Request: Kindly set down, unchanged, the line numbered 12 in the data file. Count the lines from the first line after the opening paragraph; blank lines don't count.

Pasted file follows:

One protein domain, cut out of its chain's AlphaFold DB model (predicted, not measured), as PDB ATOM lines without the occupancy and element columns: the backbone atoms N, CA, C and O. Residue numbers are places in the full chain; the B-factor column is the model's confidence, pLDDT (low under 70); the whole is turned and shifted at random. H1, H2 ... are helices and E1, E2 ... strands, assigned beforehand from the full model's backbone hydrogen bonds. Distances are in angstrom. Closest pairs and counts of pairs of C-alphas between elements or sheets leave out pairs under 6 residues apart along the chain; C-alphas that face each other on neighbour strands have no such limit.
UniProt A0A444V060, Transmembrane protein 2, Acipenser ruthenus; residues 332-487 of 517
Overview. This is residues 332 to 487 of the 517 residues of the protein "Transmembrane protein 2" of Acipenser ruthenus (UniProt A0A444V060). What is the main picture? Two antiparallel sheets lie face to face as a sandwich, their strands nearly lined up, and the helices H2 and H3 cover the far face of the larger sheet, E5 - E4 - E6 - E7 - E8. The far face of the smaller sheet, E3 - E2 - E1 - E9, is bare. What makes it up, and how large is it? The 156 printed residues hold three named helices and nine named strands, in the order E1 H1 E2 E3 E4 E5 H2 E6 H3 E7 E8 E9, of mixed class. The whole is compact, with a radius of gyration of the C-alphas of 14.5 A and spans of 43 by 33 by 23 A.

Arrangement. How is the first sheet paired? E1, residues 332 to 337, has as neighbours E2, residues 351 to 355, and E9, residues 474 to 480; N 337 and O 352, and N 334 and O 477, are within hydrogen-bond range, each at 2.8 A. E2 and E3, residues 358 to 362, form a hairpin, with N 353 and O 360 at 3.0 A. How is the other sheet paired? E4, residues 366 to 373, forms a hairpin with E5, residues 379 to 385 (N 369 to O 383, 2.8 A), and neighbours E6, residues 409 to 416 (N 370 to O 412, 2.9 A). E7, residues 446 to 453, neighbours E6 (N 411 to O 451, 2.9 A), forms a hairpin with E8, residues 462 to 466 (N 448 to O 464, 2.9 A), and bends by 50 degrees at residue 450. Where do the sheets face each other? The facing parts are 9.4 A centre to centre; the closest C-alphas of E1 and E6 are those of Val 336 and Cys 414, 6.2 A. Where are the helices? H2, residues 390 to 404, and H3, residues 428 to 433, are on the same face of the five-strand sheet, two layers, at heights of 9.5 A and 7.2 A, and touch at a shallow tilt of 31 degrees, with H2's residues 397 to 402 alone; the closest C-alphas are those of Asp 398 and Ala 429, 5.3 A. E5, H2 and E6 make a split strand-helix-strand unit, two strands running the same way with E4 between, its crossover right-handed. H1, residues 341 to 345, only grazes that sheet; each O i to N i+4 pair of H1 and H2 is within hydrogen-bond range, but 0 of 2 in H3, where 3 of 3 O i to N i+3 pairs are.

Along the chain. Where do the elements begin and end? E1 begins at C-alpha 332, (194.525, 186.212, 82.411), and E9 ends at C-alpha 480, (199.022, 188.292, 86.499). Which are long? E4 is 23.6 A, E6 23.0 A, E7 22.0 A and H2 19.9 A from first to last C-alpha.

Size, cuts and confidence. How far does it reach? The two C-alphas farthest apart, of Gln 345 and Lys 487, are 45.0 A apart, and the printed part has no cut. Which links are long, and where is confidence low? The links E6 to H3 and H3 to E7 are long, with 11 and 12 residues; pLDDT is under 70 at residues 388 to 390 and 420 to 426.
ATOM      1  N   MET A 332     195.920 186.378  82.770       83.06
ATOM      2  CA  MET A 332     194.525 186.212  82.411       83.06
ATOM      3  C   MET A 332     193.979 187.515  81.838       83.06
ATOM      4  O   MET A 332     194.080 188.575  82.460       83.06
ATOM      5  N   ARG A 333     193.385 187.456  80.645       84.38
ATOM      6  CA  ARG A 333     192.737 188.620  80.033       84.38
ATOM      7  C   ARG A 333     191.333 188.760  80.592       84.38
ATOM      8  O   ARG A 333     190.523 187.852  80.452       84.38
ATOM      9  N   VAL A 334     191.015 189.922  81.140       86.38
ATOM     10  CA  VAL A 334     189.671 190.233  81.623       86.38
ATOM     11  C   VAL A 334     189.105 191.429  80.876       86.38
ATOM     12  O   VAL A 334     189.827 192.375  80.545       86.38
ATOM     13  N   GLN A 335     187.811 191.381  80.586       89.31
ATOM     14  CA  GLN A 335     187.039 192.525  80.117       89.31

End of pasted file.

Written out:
ATOM      7  C   ARG A 333     191.333 188.760  80.592       84.38